Even with its advanced capabilities, the SRX 2.8T has little business on a high performance test track, yet it never embarrassed itself (or us) around the circuit. When we reviewed the naturally aspirated SRX, we felt it was an aggressive powertrain away from being outstanding. With the addition of the 300 hp 2.8T to the SRX llneup, Cadillac's new crossover has taken its game to the next level. There are plenty of luxury crossovers with "me-too" styling and the driving feel of a Barcalounger, so it's refreshing to see Cadillac has taken the road less traveled with the SRX 2.8T.




I'm reporting this comment as:

Reported comments and users are reviewed by Autoblog staff 24 hours a day, seven days a week to determine whether they violate Community Guideline. Accounts are penalized for Community Guidelines violations and serious or repeated violations can lead to account termination.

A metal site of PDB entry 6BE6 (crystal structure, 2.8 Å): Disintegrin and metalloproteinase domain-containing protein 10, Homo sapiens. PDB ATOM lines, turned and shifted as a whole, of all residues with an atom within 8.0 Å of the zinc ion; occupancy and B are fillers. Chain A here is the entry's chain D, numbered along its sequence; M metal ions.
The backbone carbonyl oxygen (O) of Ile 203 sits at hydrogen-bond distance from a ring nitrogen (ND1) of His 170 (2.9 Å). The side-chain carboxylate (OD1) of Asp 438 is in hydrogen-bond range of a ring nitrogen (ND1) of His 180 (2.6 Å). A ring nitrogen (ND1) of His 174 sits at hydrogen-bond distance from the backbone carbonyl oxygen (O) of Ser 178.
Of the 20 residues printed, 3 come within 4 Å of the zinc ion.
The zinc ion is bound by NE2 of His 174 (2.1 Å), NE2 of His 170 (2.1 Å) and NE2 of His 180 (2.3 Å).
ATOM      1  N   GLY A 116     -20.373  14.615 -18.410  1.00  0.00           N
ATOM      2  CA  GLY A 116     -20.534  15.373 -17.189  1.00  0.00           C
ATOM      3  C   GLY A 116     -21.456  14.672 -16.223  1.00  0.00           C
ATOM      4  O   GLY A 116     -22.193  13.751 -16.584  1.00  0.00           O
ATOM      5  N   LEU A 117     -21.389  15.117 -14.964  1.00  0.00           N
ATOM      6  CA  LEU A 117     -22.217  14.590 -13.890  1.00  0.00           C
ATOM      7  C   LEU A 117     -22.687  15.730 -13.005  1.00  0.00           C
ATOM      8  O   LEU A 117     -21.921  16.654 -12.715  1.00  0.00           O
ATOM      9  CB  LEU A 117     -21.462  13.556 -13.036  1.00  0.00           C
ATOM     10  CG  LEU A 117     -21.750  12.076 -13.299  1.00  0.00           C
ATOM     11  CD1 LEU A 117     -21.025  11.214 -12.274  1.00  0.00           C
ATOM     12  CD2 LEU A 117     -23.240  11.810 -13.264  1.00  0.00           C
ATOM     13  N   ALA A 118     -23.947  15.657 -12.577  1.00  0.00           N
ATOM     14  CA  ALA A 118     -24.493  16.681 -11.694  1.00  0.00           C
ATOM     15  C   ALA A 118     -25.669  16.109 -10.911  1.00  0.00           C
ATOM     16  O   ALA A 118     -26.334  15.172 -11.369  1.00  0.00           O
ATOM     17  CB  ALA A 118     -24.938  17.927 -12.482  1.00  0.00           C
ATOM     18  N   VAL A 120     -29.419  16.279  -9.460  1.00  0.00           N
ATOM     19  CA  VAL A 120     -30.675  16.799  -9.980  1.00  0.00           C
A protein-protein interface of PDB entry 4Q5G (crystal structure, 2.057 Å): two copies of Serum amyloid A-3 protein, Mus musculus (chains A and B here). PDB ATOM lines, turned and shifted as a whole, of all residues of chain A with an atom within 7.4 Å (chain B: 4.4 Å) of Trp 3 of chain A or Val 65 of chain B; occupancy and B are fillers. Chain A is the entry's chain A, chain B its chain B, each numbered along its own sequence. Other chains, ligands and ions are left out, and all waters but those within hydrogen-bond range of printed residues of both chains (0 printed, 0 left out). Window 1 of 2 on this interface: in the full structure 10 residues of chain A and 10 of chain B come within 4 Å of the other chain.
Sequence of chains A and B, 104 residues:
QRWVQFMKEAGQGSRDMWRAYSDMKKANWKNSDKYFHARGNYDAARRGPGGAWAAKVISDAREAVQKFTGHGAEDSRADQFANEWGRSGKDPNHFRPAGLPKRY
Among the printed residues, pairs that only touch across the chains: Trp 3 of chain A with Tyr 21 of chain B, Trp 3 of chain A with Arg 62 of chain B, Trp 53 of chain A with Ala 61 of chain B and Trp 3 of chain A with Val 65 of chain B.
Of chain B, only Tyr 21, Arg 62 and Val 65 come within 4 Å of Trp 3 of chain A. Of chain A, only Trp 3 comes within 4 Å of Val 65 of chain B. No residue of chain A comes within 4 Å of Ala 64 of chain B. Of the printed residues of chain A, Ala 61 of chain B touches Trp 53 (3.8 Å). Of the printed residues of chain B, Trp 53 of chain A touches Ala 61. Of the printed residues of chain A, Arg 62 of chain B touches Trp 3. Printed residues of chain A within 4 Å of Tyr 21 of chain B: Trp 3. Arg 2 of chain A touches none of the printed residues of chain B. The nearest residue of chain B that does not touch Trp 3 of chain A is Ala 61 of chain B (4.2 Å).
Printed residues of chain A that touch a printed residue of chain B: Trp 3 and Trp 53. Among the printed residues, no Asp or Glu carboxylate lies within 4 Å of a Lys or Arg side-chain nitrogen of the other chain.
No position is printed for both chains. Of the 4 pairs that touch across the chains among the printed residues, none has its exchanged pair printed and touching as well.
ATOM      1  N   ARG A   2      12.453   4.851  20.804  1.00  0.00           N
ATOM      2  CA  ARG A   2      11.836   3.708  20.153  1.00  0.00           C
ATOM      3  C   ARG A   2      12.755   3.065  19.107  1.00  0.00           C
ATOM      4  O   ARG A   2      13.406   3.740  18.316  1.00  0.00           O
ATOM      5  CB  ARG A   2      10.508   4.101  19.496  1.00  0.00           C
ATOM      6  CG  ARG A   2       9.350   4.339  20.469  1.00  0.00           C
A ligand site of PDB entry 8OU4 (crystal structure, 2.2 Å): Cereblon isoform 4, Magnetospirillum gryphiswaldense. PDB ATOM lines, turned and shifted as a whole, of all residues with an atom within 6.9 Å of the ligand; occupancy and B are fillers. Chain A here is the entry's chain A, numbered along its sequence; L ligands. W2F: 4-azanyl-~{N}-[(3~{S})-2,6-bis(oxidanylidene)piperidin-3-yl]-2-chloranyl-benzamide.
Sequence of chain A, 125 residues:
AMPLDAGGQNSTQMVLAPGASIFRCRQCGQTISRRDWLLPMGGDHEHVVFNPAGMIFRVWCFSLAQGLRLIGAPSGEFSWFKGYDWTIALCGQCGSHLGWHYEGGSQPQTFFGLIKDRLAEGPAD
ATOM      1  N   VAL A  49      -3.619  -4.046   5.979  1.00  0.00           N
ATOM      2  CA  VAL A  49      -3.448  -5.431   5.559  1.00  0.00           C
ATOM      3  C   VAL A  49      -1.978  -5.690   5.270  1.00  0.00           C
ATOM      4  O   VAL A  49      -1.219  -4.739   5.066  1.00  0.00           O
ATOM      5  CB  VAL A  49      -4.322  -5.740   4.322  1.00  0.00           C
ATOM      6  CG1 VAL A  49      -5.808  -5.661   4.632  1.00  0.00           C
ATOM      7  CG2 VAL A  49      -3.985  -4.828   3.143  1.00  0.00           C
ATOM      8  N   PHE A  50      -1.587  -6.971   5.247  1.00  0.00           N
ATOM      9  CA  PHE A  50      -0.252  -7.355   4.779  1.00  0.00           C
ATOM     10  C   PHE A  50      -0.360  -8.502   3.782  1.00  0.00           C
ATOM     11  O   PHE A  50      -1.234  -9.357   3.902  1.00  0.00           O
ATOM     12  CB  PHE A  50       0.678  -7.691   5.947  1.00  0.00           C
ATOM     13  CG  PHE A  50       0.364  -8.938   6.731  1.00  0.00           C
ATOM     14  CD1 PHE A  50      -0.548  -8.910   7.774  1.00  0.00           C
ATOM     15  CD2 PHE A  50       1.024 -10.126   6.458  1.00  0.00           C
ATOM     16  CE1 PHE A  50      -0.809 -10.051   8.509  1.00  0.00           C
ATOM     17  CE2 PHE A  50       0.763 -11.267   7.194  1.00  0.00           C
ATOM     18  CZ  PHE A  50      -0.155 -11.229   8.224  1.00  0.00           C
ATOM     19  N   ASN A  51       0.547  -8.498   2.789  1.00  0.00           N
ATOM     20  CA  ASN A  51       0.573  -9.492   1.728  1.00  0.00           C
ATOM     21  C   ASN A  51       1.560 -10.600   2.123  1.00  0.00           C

• 1 Second Ago
  • 53 Comments
      • 5 Years Ago
      This is not the first Cadillac with a turbocharger, but maybe the first in the US.

      The Cadillac BLS (based on Saab 9-3) in Europe, also sold in Mexico, has a 2.8 liter Turbo V6 with 320hp and all wheel drive...

      http://en.wikipedia.org/wiki/Cadillac_BLS
      • 5 Years Ago
      The 2010 Cadillac SRX wasn't the first Cadillac fitted with a turbo, it is the Swedish-built Cadillac BRX (fitted with the 2.0T and 2.8T also found in the SAAB 9-3)
        • 5 Years Ago
        I don't know if this was a revision, but the article specifically states "the first production Cadillac in the US fitted with a turbocharger". The BRX isn't sold in North America.
        • 5 Years Ago
        It's called BLS.
      • 5 Years Ago
      Beautiful car. Hopefully GM will soon get out of the claws of the US government and become a viable company again.
      • 5 Years Ago
      It's a great CUV and a great review.